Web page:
(Photo credit: ARISE Magazine)
Efya Awindor has always held promise.
One of Ghana’s brightest stars, her live shows back in the day always saw her steal the spotlight from any artist unfortunate to claim to be the headliner. These days, she is a Ghana Music Award-winning artist who has somehow pulled the feat of becoming a household name here without even releasing a full album (Love Genesis will apparently drop later this year). It’s no wonder Arise Magazine gave her some shine last week.
On Twitter, she often shares with her ‘Gingams’ the beautiful music she listens to – James Blake and Frank Ocean spring to mind – but I had never heard her do anything that reflects the sophistication of her listening tastes…
With her new song, ‘Falou’ she has taken an infectious Naija pop song and turned it into this sweeping, powerful, epic love song. Here is Duncan Mighty’s original:
… and here is Efya’s ‘Falou’ (trust me: you’ll want surround speakers for this one):
More than anything, it’s the concept that completely and utterly melts me. Anyone can take an instrumental and slap some vocals over it.
But a Hans Zimmer instrumental?
Yes. Homegirl has taken Duncan Mighty’s lyrics from ‘Obianuju’, slowed them way, way down and placed them on top of Zimmer’s brooding score from the Christopher Nolan-directed, Leonardo DiCaprio-starring hit movie, ‘Inception’.
To have even picked up on the fact that the two songs were compatible… consider my mind blown. But to have merged them like this?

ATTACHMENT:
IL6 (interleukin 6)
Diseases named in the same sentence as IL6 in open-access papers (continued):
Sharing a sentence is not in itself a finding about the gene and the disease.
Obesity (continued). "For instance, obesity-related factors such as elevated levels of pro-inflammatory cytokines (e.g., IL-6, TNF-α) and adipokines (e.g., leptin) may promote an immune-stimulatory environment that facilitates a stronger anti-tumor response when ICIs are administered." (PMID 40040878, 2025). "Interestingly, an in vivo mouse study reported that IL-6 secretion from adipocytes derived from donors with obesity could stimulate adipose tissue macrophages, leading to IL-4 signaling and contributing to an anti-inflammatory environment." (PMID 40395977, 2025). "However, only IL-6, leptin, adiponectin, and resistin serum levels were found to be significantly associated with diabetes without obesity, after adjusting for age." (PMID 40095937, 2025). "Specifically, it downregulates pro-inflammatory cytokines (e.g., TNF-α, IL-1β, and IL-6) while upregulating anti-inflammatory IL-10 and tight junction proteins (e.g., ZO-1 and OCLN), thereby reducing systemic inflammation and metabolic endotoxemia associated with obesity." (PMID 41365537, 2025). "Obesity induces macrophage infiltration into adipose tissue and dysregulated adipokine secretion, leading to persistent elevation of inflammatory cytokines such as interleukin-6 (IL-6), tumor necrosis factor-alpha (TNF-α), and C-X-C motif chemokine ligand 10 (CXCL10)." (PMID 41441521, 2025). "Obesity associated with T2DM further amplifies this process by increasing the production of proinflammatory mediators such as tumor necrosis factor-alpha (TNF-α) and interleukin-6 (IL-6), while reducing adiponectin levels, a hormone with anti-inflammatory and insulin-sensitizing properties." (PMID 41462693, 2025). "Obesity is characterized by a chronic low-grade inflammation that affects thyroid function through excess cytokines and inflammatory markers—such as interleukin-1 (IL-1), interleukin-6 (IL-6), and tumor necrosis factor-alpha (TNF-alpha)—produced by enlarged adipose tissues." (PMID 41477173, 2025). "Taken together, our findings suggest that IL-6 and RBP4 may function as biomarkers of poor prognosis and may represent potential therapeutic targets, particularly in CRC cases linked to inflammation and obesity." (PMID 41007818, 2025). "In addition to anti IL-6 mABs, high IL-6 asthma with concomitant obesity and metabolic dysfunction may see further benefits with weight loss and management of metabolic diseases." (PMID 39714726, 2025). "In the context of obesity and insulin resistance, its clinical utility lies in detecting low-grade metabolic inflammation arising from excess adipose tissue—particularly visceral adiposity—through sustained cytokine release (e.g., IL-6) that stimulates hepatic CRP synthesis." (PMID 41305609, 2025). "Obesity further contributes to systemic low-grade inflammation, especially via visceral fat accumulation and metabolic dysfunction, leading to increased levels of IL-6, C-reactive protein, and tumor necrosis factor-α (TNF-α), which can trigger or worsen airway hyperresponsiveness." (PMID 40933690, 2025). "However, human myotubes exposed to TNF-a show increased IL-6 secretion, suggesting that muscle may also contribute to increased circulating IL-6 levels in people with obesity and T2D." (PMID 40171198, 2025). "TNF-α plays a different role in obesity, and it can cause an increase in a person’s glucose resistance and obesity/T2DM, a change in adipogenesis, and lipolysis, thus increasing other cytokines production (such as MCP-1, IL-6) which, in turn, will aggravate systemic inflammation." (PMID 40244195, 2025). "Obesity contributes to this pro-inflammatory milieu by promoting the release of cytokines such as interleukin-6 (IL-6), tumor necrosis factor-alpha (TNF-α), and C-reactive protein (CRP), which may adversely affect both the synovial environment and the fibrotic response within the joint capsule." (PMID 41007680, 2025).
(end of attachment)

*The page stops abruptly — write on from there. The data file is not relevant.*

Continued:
There is precious little I don’t like about this song.
Having been written in pidgen, it has that simple authenticity often missing when we try and write in English.
Hans Zimmer’s theme rises slowly from a whisper until it becomes an epic tsunami of horns and strings destroying everything in its wake.
Then there’s my girl…
With her impassioned vocals, Efya changes what was a lighthearted chancer’s anthem into a passionate, pleading love song. The combination is emotional and quite atypical of anything I think I have ever heard from any Ghanaian artist or song. Possibly ever.
Moreover, this is the sort of musical bravery I have prayed, begged and pleaded for from our music scene – unrequited – for a very long time. It’s not a typical Ghanaian song and while some will argue whether it can be called Ghanaian at all – given Zimmer’s score and the Nigerian lyrics – Efya commands the song.
To say I’m proud of her would be a massive understatement.